THOUGHTS FOR AN ELECTION YEAR
by Manuel Cereijo
MNations, and social systems are held together by a number of forces. Common language and religion are two but not necessarily enough. Witness the Mideast, where the Arabs speak the same language, have the same religion, yet are divided.
A powerful outside conqueror can hold antithetical groups together. The outside threat of communism unified the countries inside the American bloc. Some were democracies, some were not. Some believed in market economies, some did not. Some were rich, some were poor. What they all had in common was a desire to stay outside of the orbit of communism.
To last for very long any social system needs to be buttressed by a powerful integrating ideology. All such ideologies postulate some goal bigger than either the individual or the local ethnic group to which the individual belongs. Communism was one of those ideologies. It lasted not for too long because it postulated a goal that it simply could not deliver, and was not right.
Neither capitalism nor democracy are a unifying ideology. Both are process ideologies that asset that if one follows the recommended processes one will be better off than if one does not. They have no common good, no common goals, toward which everyone is collectively working. Both stress the individual and not the group. Workers are expected to maximize their own incomes-quitting whenever wages are higher somewhere else.
Firms are expected to maximize their own profits. Voters are expected to vote their self interest. Neither imposes an obligation to worry about the welfare of the other. In democracy and capitalism, individual freedom dominates community obligations. All political or economic transactions are voluntary. If an individual does not want to vote, or buy something, that is her or his right. If citizens want to be greedy and vote their narrow self-interest at the expense of others, that is their right.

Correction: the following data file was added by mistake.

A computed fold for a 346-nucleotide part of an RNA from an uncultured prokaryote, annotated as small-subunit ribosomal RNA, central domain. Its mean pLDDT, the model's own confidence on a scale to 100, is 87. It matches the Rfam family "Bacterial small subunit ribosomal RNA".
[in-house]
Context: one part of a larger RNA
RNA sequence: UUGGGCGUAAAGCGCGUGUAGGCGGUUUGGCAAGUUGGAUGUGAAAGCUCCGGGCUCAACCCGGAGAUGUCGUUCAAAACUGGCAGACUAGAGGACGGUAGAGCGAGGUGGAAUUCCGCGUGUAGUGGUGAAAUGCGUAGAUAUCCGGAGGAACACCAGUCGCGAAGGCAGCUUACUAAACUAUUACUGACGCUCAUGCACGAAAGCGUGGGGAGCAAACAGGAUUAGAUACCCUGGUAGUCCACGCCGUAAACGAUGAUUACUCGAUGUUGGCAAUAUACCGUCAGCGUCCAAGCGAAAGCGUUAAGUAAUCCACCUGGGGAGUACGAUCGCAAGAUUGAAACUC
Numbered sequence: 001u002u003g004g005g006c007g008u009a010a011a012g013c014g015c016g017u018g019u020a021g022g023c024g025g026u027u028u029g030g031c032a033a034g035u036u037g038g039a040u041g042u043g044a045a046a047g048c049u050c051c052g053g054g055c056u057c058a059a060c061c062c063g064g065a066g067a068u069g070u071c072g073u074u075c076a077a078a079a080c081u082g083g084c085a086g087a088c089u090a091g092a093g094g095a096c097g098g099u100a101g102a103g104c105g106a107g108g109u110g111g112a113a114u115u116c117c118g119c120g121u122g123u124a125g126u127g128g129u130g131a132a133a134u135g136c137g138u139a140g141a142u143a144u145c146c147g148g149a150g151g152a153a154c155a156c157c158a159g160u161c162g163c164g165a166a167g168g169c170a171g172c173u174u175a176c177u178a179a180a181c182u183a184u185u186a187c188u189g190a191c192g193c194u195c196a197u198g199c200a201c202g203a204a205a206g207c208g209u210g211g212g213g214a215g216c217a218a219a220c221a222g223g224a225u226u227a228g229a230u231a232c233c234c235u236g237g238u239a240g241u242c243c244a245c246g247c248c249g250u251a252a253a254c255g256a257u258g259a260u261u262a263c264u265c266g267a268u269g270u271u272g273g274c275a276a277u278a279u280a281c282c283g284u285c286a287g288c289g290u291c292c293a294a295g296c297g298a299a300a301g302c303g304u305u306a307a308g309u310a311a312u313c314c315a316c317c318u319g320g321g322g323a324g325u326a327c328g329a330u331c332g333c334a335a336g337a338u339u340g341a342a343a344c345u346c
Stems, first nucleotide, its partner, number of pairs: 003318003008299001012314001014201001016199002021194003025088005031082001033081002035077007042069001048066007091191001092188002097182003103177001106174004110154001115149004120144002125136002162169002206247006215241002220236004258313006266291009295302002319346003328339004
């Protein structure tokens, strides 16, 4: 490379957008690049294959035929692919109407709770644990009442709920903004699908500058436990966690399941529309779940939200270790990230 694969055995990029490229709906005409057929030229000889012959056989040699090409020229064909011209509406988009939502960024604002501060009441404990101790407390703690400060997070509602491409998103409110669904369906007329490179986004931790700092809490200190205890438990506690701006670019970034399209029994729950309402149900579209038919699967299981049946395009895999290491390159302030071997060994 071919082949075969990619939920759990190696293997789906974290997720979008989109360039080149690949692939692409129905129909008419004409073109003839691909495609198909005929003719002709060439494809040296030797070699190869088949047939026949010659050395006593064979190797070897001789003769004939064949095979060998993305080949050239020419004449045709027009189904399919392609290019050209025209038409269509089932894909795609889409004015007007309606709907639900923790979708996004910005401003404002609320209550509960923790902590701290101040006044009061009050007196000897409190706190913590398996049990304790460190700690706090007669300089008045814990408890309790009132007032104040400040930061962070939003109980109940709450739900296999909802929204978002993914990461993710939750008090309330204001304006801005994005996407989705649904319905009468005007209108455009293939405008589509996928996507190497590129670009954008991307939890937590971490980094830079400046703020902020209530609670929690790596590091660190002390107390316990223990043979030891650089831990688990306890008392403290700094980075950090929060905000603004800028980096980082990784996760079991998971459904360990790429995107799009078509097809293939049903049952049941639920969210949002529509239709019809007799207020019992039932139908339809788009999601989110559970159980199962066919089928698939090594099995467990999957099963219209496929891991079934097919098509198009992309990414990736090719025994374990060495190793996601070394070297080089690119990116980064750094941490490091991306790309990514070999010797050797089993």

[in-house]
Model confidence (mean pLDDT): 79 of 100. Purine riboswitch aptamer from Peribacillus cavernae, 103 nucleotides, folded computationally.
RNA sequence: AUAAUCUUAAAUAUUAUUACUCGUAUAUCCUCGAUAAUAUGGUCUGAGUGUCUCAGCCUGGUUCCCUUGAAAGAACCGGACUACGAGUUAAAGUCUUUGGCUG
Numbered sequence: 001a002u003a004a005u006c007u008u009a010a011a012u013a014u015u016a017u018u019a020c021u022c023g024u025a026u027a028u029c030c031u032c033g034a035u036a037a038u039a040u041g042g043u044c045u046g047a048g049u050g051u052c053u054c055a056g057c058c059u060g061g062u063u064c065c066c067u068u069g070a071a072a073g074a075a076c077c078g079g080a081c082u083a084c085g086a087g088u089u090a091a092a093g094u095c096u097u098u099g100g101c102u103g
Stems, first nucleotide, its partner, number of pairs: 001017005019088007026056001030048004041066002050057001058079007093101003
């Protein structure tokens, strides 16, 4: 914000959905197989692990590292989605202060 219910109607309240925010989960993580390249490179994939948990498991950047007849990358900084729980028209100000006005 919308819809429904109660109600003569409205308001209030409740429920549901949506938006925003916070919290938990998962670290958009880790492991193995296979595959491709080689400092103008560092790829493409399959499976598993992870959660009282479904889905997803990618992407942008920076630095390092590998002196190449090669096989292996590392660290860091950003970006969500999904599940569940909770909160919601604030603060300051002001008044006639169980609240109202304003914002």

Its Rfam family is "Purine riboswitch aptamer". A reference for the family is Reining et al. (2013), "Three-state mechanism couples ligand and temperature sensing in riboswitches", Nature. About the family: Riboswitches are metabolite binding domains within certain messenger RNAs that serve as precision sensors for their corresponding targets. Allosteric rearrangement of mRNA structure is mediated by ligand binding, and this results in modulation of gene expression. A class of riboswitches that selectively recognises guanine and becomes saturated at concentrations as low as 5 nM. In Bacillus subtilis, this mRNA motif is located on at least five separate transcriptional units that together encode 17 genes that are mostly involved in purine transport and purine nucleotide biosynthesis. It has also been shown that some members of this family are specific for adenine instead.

Democracy and capitalism have very different beliefs about the proper distribution of power. One believes in a completely equal distribution of political power-“one man, one vote”- while the other believes that it is the duty of the economically fit to drive the unfit out of business.
However, said so, they both form a balance in society that allows the best standard of living, and the best freedom and individual rights ever seen in human history. Both, working together, keep our society in place, without the need for a “leader”. In fact, they develop many leaders, at all levels-public and private leaders, who, with their ability and sense of responsibility, keep the social and economic systems working toward the betterment of the nation.
Leaders, at all levels, make people feel good about themselves and their society and country. This feeling motivates them to seek accomplishment beyond that which they felt capable themselves of. In the U.S. power comes from two sources-wealth and political position. It is possible in this country to convert economic power into political power, or, conversely, political power into economic power. Few hold one without quickly gaining the other.
Government here has also been actively used to alter market outcomes and generate a more equal distribution of income that would have been produced in the market if it had been left alone. Governing this process of social, political and economic creation is a prime truth of classical economic theory called Say’s law: supply creates its own demand. This is a source of the stability of market economic and democracy.
Our society will always be in need of some over-reaching goal toward which everyone can be working to create a better nation. If our democracy works, it is because it is not a process of electing friends and relatives as opposed to other’s friends and relatives, neither a process where every candidate just promises to manage the current system better than his opponent.
Our system works, without permanent leaders, because it demands real ideological alternatives at election time. Smaller government vs.larger government, local authority vs. federal authority, private initiatives vs.more public measures, less taxes vs. higher taxes, distribution of taxes according to incomes, management of social security, operation of the welfare system, inmigration, uses of the surplus, etc.
If we analyze our great historical public heroes, one can see that they have only arisen when there are situations that demand drastic decisions. We must keep this balance of public, private, and civic leaders throughout the nation. Technology and ideology, democracy and capitalism, are the foundations of the 21st century U.S.
Este y otros excelentes artículos del mismo autor MANUEL CEREIJO aparecen en la REVISTA GUARACABUYA con dirección electrónica de: http://www.amigospais-guaracabuya.org